How to Calculate the Percentage of Annual Decline – The Motley Fool

How to

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Calculating how far a number has declined from one year to the next is pretty easy if you’re only considering a one-year period. You subtract the current year’s number from last year’s number, then divide that result by last year’s number and multiply by 100. If it’s negative, then this result is the percentage that metric declined for the year. A positive number is an increase.
However, what if you only have data that is two years apart? Or just six months? Or 10 years? Is there a way to calculate the annual percentage change of this data for easy comparison to other annual data?
You bet there is. Here’s how.
Breaking down the formula
Before we dive into an example, let’s first work through the concept. Our first step is to divide beginning value into the ending value. We do this regardless of how far apart the numbers are in time.
Next, take the number of years between the two numbers and divide that into one. So, if the numbers are two years apart, then one divided by two years is 0.5. If the numbers are six months apart (which is 0.5 years), we would say one divided by 0.5 years is 2. Hold onto that number for the next step.
At this point, pull out your trusty calculator. In this step, we will calculate an exponent using the difference between the two numbers from step one as the base, raised to the power of the time difference divided into one.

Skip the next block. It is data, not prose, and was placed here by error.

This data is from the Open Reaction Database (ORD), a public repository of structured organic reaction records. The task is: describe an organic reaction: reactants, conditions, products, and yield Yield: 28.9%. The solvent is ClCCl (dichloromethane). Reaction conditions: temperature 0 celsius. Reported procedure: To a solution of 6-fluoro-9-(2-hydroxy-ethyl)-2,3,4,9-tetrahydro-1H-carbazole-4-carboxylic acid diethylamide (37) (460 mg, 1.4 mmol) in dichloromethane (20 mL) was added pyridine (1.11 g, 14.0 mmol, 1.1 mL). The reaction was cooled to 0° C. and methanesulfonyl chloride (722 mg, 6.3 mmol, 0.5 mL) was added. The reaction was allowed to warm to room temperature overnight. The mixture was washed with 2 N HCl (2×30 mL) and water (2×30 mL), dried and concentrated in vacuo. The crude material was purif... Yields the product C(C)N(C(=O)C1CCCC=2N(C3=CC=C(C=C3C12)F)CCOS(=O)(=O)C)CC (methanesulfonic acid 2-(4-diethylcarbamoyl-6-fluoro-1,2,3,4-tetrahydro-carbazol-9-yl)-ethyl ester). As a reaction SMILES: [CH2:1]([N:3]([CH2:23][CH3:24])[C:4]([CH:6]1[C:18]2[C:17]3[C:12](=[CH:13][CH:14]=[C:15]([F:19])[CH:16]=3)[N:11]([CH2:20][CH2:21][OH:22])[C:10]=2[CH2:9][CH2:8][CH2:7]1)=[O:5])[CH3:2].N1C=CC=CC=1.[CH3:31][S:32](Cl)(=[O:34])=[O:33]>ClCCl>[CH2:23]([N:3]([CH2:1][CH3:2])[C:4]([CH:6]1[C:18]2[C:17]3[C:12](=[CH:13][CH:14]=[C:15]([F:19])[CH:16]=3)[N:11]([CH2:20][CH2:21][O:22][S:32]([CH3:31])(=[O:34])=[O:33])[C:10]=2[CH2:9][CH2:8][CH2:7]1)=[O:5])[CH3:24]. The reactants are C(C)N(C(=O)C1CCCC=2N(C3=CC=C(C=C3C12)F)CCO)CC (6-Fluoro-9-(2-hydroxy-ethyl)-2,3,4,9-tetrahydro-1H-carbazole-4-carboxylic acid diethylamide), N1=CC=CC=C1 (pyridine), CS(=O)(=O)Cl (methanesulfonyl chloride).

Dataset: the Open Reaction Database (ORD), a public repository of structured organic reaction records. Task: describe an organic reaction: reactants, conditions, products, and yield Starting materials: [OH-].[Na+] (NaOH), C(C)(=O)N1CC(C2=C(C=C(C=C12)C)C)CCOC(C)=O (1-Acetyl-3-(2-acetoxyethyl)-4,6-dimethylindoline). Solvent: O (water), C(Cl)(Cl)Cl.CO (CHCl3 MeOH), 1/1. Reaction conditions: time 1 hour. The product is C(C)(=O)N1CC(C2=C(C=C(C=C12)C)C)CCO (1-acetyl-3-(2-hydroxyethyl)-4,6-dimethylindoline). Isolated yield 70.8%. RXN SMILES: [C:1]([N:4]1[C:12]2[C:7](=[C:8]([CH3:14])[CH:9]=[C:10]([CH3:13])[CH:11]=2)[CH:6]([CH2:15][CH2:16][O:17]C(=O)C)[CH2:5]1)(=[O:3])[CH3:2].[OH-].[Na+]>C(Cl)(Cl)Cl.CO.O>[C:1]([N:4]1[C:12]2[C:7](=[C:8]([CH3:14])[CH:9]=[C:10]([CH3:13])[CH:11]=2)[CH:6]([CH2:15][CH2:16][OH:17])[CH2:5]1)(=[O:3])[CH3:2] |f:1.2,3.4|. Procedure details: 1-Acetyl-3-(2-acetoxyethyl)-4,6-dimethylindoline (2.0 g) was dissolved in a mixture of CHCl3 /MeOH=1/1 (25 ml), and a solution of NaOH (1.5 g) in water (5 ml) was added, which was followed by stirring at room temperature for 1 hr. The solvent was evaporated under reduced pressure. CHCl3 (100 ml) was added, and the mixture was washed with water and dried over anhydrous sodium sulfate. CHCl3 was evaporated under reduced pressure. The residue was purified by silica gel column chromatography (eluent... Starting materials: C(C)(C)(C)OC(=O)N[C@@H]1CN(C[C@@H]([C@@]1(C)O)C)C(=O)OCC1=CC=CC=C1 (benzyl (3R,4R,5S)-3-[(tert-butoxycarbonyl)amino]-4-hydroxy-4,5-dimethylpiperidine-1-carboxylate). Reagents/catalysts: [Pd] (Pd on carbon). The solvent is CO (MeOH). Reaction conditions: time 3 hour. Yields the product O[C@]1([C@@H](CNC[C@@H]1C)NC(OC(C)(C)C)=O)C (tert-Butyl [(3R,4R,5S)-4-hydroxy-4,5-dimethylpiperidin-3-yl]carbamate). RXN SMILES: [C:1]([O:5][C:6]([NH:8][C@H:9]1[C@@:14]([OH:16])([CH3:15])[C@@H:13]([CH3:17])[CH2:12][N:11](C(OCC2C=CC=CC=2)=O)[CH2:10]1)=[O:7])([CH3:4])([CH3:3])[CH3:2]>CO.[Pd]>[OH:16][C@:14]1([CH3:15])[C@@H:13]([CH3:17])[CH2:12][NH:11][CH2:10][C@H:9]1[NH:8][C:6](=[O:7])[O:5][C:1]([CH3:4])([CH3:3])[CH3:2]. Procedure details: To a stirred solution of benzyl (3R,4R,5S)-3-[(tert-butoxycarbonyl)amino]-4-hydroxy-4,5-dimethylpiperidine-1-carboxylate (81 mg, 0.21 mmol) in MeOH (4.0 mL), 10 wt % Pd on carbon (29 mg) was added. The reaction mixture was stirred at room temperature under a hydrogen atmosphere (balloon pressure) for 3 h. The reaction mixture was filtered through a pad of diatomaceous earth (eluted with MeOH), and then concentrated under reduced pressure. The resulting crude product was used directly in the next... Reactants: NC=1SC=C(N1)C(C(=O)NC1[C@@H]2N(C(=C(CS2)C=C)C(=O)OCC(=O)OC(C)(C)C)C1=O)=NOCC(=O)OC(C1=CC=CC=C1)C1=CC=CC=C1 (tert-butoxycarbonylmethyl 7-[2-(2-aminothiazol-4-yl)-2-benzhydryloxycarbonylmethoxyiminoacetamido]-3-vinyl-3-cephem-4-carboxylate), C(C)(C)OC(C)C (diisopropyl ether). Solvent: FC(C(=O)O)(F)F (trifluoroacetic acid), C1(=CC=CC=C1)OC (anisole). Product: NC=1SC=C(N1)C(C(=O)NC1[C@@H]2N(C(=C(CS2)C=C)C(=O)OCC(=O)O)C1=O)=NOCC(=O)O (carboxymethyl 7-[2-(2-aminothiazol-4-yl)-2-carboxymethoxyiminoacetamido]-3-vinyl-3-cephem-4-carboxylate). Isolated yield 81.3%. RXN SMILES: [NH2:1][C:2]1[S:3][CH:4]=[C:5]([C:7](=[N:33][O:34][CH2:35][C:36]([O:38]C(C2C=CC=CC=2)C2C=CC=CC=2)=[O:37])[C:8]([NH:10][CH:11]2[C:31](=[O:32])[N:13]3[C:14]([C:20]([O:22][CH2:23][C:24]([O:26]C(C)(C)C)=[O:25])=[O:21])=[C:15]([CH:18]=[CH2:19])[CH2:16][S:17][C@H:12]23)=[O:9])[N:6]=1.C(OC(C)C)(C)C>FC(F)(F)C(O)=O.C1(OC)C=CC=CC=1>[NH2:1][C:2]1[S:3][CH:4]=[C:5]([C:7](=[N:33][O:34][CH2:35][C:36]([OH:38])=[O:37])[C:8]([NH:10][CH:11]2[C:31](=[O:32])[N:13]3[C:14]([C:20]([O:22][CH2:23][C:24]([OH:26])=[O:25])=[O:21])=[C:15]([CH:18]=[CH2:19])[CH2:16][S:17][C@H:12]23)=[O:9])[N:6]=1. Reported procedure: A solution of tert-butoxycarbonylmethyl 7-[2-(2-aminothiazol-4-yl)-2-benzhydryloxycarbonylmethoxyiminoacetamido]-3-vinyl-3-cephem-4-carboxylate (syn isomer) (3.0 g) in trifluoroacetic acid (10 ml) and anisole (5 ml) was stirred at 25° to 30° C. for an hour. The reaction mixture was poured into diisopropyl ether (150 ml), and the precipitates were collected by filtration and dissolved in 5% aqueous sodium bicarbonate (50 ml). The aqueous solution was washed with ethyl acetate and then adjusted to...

To wrap up the calculation, subtract one from this exponent and then multiply by 100 to get the annual percentage change between the two numbers over that period of time. Here’s the formula written out altogether:

This formula works no matter what metric you’re reviewing, be it a stock price, a sales number, profit, or the total assets on a balance sheet.
An example
Let’s say a company’s revenue declined from $15 million to $10 million over the past two years. We want to calculate the percentage of annual decline.
First, we divide the most current revenue number by the beginning revenue number, $10 million divided by $15 million. That comes to 0.667.
We’ll use our calculator to raise 0.667 to the ½ power. We use ½ because the formula tells us to divide one by the number of years’ difference between the two numbers, in this case two years. 1.5 raised to the ½ power gives 0.816.

Finally, we subtract one and multiply by 100 to give us the annual percent decline. In this case, that works out to an 18.4% average annual decline over this two-year period.
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